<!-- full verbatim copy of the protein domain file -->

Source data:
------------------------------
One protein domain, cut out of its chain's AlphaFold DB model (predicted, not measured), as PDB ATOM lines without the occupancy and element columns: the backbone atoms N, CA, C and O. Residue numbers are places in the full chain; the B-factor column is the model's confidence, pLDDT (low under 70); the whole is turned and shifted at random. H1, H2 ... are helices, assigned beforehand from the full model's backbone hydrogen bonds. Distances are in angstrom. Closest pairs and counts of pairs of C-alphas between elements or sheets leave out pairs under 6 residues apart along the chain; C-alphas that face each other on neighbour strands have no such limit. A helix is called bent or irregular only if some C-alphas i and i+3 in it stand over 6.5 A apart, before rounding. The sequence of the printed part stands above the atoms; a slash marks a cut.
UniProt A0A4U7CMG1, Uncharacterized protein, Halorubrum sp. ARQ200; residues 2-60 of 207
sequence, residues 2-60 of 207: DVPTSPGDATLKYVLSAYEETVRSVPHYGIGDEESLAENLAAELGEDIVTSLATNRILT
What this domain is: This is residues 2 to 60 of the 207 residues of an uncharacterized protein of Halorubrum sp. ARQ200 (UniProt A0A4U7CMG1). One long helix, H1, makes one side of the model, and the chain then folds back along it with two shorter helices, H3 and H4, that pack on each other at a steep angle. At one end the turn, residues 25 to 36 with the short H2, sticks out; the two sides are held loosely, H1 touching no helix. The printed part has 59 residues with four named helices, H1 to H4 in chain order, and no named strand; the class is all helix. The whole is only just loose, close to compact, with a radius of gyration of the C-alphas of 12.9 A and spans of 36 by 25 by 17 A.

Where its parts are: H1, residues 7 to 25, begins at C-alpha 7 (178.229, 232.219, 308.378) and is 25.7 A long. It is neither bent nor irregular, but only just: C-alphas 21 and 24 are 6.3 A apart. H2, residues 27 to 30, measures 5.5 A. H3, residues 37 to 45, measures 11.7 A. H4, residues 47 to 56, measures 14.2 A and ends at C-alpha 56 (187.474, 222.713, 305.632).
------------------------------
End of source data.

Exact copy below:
One protein domain, cut out of its chain's AlphaFold DB model (predicted, not measured), as PDB ATOM lines without the occupancy and element columns: the backbone atoms N, CA, C and O. Residue numbers are places in the full chain; the B-factor column is the model's confidence, pLDDT (low under 70); the whole is turned and shifted at random. H1, H2 ... are helices, assigned beforehand from the full model's backbone hydrogen bonds. Distances are in angstrom. Closest pairs and counts of pairs of C-alphas between elements or sheets leave out pairs under 6 residues apart along the chain; C-alphas that face each other on neighbour strands have no such limit. A helix is called bent or irregular only if some C-alphas i and i+3 in it stand over 6.5 A apart, before rounding. The sequence of the printed part stands above the atoms; a slash marks a cut.
UniProt A0A4U7CMG1, Uncharacterized protein, Halorubrum sp. ARQ200; residues 2-60 of 207
sequence, residues 2-60 of 207: DVPTSPGDATLKYVLSAYEETVRSVPHYGIGDEESLAENLAAELGEDIVTSLATNRILT
What this domain is: This is residues 2 to 60 of the 207 residues of an uncharacterized protein of Halorubrum sp. ARQ200 (UniProt A0A4U7CMG1). One long helix, H1, makes one side of the model, and the chain then folds back along it with two shorter helices, H3 and H4, that pack on each other at a steep angle. At one end the turn, residues 25 to 36 with the short H2, sticks out; the two sides are held loosely, H1 touching no helix. The printed part has 59 residues with four named helices, H1 to H4 in chain order, and no named strand; the class is all helix. The whole is only just loose, close to compact, with a radius of gyration of the C-alphas of 12.9 A and spans of 36 by 25 by 17 A.

Where its parts are: H1, residues 7 to 25, begins at C-alpha 7 (178.229, 232.219, 308.378) and is 25.7 A long. It is neither bent nor irregular, but only just: C-alphas 21 and 24 are 6.3 A apart. H2, residues 27 to 30, measures 5.5 A. H3, residues 37 to 45, measures 11.7 A. H4, residues 47 to 56, measures 14.2 A and ends at C-alpha 56 (187.474, 222.713, 305.632).